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How to Make Big Box Stores Less Terrible for Walking: 8 Expert Tips

10:00 AM CDT on September 8, 2015

Is there any way to integrate walking into the big box development model? Photo: @fineplanner/Twitter

It's no coincidence that the most dangerous streets in many communities are the ones in front of big box stores.

As a rule, big boxes generate a lot of motor vehicle traffic -- and they tend to be a nightmare to navigate without a car. Even though the industry is shifting and some mega retailers have started to create smaller, more urban stores, big boxes likely aren't going away soon. Is it possible to salvage the streets and parking lots around big boxes to make them more walkable for the people who shop and work at these stores every day?

To find out, I interviewed June Williamson about how communities can make better use of big box sites. Williamson is an architect and co-author, with Ellen Dunham-Jones, of Retrofitting Suburbia. Here are her tips...

Make sure you have sidewalks and crosswalks

This really is the most basic starting point. There should be sidewalks and crosswalks, and they should be continuous and navigable.

One step further, Williamson said, is to eliminate "slip lanes" that allow drivers to bypass intersections when making right turns. Those can be dangerous and hard to navigate on foot. A simple right turn lane will suffice instead.

Create a path through the parking lot

Photo via Human Transit
Photo via Human Transit
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Once someone has arrived at a store, they need to navigate a large, potentially dangerous parking lot. A path for walkers is critical.

A path can be created using materials as basic as a mixture of epoxy, paint, and sand -- the basic ingredients of New York City's pedestrian plazas -- if need be. Williamson recommends a strip of solid color. "I like green," she said.

Just make sure the paths are shoveled in the winter.

Make sure there's bike parking

Cover a parking space with the same epoxy-and-gravel mix, add bike racks, and voila!

Create some outdoor public spaces and seating

"Cut out bits of asphalt," says Williamson. "That then could become a little garden seating area, or you could add a drainage swale."

These spaces can give employees a nicer place to spend their breaks, or give patrons of indoor cafes the option of sitting outside.

Make transit stops comfortable

A bench and a trash can, at minimum, "are things a community can require a big box developer to provide," says Williamson.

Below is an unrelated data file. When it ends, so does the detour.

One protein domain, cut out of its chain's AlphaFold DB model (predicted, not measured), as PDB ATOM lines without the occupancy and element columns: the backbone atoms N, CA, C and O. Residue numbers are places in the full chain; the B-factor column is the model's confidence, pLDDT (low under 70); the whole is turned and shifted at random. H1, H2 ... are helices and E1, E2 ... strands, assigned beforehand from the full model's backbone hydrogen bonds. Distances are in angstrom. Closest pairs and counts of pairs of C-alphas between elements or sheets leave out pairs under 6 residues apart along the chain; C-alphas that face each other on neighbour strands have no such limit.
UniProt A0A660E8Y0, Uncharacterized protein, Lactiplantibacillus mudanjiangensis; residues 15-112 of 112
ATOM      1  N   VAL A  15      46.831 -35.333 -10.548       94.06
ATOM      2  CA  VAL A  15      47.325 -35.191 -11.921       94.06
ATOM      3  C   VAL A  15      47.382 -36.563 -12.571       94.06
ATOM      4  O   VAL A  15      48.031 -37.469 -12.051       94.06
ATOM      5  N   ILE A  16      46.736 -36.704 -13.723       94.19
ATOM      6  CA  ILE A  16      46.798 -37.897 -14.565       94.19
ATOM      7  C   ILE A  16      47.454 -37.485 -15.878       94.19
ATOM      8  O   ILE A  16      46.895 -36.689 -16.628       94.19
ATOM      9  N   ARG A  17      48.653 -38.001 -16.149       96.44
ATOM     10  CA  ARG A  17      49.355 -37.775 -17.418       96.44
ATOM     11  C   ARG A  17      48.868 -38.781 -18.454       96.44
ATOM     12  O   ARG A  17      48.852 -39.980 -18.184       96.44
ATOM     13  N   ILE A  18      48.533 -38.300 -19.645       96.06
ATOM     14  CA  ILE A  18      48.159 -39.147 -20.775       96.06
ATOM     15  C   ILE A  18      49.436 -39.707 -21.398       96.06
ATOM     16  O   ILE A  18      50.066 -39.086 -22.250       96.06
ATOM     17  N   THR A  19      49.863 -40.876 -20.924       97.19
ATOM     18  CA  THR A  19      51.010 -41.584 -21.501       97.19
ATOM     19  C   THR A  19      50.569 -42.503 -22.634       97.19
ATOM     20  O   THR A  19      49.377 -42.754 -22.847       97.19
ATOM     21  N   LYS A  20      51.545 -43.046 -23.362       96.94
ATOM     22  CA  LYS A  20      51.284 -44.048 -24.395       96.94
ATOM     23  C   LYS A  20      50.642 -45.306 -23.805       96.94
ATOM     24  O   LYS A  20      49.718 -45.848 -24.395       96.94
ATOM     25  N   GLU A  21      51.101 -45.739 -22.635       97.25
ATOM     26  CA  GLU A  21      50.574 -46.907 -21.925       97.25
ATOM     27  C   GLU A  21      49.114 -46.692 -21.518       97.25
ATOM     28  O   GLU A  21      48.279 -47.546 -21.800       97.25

"A lot of the staff is arriving by transit," she said. "They’re the ones coming by bikes or buses. The people that cross the arterial roads and are waiting 10 minutes for the light to cross, they’re wearing their uniforms because they work at the McDonalds or the Starbucks."

Create more access points for people on foot

Photo via Human Transit
Photo via Human Transit
Screenshot of the CTA's Blue Line livestream web page as it appeared at 8:23:50 this morning.

In many cases, zoning limits big box stores to one street entrance. But you'll often see paths, known as desire lines, worn by people who take another route by foot. Among other things, these paths are opportunities to cut down on car traffic to the store.

"Sometimes people make these cut throughs in the dirt," said Williamson. "Can those be made more purposeful?" If the unofficial paths get built out with better materials, more people will walk and fewer will drive.

When turning a desire line into a paved path, Williamson adds, it's important to make sure it has proper lighting as well.

Get smarter about parking

Retailers will often demand large parking lots to hold all the customers they project on the busiest days of the year. Smart communities will resist this impulse, says Williamson.

Rather than rely on rote formulas to determine how many parking spots to build, a customized study can help reduce how much parking gets built, she says. Even better is to get retailers to pool parking spaces, so that each doesn't maintain a day-after-Thanksgiving-size supply.

"They don’t want spillover parking," she said, meaning it's frowned upon for customers to park in a lot that "belongs" to a different store than the one they shop in. "That has to change. If you have an enlightened planner, they can look at all this parking as a shared resource and a driver can park once and a driver can visit multiple stores at different centers."

Use "liners" to create a more walkable streetscape

These "liner" buildings outside a big box store development in Ohio make the streetscape more walkable. Photo; Jacobs Real Estate
These "liner" buildings on the edge of a big box development in Rocky River, Ohio, narrow the gulf between the street and stores. Photo: Jacobs Real Estate
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Increasingly, big box sites are designed with smaller, street-facing retail stores on the periphery. These "liner" businesses, as they're called in the industry, conceal the enormous parking lot from street level. It's a cosmetic change that nevertheless can make walking in the big box environment less intimidating.

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